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Mountains Moving and Building Increase Fish Diversity in NZ

Dec 22, 2015 02:22 PM EST

The formation and growth of mountain ranges can separate biological populations and create newly evolved species over time. The mountain ranges of New Zealand's South Island have done just that with its freshwater fish, according to a new study published in Nature Geoscience.

Finding a direct link between altering topography and biodiversity has proven difficult for scientists because other environmental and ecological factors usually play a role in speciation. However, Geology Professor Dave Craw, and Zoologists Graham Wallis and Jonathan Waters of the University of Otago in New Zealand concentrated on South Island, where 18 freshwater species of fish evolved in direct correlation with the movement of the surrounding tectonic plates-indicating a straightforward association between the two changes.  

"By modelling the mountain-building processes, we can really start to understand how the changing landscape has shaped biological processes, Craw said in a release. "New Zealand's geographic isolation and dynamic geology make it the perfect place for understanding evolution."

The Otago researchers alongside scientists from GNS Science and the University of Tasmania analyzed the topographic evolution of South Island over 25 million years. They found that the island evolved in six tectonic zones that each have a drainage catchment that separated the populations of fish. The scientists studied the projected evolutionary tree of the freshwater fish species from the distinct drainage basins. They analyzed 1,000 fish specimens from more than 400 different locations to demonstrate that fish genomes do in fact retain evidence of the shifting tectonic plates. The results of the study indicated that there was a clear relationship between the divergence in DNA sequences and geological age.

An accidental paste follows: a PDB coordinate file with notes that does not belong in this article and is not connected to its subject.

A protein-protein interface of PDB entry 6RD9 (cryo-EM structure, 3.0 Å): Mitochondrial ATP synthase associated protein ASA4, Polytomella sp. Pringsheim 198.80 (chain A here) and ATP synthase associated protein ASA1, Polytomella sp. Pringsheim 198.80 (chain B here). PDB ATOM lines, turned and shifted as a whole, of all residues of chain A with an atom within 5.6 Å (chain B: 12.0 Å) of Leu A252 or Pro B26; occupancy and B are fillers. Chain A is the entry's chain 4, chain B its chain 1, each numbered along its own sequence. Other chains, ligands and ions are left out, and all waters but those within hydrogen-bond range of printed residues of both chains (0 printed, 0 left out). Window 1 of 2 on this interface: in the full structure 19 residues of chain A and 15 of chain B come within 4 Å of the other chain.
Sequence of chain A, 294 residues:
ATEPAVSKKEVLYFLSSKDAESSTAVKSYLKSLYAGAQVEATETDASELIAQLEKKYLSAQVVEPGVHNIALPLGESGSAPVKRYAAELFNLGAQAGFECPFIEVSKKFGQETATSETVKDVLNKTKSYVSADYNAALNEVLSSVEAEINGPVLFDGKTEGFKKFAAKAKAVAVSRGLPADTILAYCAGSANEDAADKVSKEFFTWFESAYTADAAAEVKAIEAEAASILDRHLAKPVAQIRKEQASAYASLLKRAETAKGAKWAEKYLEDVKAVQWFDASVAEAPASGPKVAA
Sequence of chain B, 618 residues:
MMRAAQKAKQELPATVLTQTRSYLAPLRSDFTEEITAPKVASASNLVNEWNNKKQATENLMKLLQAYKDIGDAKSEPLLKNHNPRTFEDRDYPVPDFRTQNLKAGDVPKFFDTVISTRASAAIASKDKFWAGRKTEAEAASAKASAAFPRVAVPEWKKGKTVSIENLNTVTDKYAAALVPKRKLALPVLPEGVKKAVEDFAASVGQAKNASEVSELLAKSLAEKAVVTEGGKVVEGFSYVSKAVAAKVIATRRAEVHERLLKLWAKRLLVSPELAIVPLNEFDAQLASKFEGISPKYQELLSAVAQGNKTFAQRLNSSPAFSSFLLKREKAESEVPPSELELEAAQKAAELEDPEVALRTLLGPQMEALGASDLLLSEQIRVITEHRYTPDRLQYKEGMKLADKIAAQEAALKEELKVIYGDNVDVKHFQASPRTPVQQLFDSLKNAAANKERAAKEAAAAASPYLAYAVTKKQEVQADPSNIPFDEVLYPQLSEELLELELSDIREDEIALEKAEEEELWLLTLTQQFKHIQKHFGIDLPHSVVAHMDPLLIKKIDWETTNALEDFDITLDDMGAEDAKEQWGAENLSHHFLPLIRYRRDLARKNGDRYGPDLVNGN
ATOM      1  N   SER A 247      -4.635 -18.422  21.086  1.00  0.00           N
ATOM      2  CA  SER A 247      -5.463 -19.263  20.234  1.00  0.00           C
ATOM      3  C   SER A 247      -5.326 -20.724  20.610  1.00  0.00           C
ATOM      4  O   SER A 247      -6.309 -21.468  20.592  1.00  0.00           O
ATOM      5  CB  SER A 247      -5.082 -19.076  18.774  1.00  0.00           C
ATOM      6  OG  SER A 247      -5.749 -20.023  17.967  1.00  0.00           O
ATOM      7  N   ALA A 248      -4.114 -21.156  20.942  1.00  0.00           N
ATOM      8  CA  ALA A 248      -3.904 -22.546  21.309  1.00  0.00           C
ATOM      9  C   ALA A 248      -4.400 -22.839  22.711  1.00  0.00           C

"One particularly interesting thing about the study, from a biological point of view, is that we find such similar evolutionary patterns in unrelated groups of fish species, which really highlights the important role of geology," Professor Waters said in a statement.

Waters and Craw have been working on the association between geology and genetics for nearly 15 years.

For more great nature science stories and general news, please visit our sister site, Headlines and Global News (HNGN).

-Follow Catherine on Twitter @TreesWhales

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